About royal symbols and titles
Following the passing of Queen Elizabeth II, we invite you to visit our commemorative page to relive key moments of her visits to Canada and find information on the commemorative events held in her honour.
Please note that some information on the web pages about the Crown in Canada will be updated.
Browse through the symbols that represent Canada’s historical association with the British monarchy.
The Royal Anthem originated as a patriotic song in London, England, in 1745. Neither the author nor the composer is known. The anthem is performed officially in Canada in the presence of members of the Royal Family, and as part of the salute accorded to the Governor General and Lieutenant Governors.
In September 1961, Queen Elizabeth II approved a personal flag for use in Canada. The announcement of the new flag was made in 1962. The design is made up of the Canada Coat of Arms with the Queen’s own device – the initial “E” – in the centre. The device is surmounted by the St. Edward’s Crown within a gold chaplet of roses on a blue background.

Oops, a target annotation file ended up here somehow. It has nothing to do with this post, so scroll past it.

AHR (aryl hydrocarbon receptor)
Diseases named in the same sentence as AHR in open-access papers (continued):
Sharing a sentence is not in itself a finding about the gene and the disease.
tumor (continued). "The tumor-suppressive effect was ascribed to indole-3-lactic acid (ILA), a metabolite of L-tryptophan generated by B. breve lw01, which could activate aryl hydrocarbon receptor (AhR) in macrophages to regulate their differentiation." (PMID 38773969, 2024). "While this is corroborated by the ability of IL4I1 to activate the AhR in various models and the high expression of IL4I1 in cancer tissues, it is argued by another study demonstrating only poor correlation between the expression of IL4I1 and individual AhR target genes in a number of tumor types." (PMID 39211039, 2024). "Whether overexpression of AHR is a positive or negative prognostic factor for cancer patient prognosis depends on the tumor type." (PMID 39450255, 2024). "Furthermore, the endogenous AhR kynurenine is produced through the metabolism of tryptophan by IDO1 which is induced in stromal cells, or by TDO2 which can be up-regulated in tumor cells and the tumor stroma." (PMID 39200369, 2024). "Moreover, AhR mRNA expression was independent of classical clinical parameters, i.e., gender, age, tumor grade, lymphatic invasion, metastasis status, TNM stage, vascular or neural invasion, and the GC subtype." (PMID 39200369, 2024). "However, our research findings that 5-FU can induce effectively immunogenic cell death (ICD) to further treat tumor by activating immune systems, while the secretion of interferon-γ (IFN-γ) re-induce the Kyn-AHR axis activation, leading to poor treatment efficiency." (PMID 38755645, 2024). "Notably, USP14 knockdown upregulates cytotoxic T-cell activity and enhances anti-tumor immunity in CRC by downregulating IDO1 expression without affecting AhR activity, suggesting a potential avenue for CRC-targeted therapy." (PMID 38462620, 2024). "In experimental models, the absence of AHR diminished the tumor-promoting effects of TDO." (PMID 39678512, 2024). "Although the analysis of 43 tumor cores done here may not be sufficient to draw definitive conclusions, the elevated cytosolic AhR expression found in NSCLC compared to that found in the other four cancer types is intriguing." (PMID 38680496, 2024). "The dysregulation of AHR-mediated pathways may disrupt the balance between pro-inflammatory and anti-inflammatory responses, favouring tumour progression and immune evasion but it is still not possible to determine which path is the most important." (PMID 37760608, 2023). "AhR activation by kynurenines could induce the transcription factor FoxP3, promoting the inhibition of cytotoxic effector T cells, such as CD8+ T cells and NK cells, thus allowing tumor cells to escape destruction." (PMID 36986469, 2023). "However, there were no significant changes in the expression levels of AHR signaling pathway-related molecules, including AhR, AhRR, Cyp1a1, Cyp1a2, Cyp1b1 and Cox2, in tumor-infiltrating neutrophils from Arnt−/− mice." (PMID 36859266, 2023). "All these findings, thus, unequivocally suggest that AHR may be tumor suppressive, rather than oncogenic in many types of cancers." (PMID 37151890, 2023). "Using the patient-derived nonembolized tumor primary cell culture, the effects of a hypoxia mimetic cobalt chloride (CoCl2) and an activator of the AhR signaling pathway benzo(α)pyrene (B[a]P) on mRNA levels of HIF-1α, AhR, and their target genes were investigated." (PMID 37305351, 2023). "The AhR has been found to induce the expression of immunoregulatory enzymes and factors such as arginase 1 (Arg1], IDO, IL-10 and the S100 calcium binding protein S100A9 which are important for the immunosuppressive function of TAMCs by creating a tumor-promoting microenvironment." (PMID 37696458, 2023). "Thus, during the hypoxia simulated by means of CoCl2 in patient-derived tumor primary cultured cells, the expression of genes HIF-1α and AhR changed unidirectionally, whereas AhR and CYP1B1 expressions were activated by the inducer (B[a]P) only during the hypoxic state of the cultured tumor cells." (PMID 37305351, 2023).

When Queen Elizabeth II ascended the throne on February 6, 1952, she adopted a heraldic representation of the Crown closely resembling the St. Edward’s Crown, which was used for her coronation on June 2, 1953.Since that time, the use of the Royal Crown in any design must receive the personal permission of Her Majesty, by her express direction.
The royal cypher is the Queen’s monogram, Elizabeth II Regina (Regina is Latin for “Queen”) below a crown. It is used in the insignia of orders, decorations and medals, and on various badges.
Members of the Royal Family provide their moral support or even their patronage to organizations devoted to artistic, scientific, and charitable causes that provide services on a regional level, at least.
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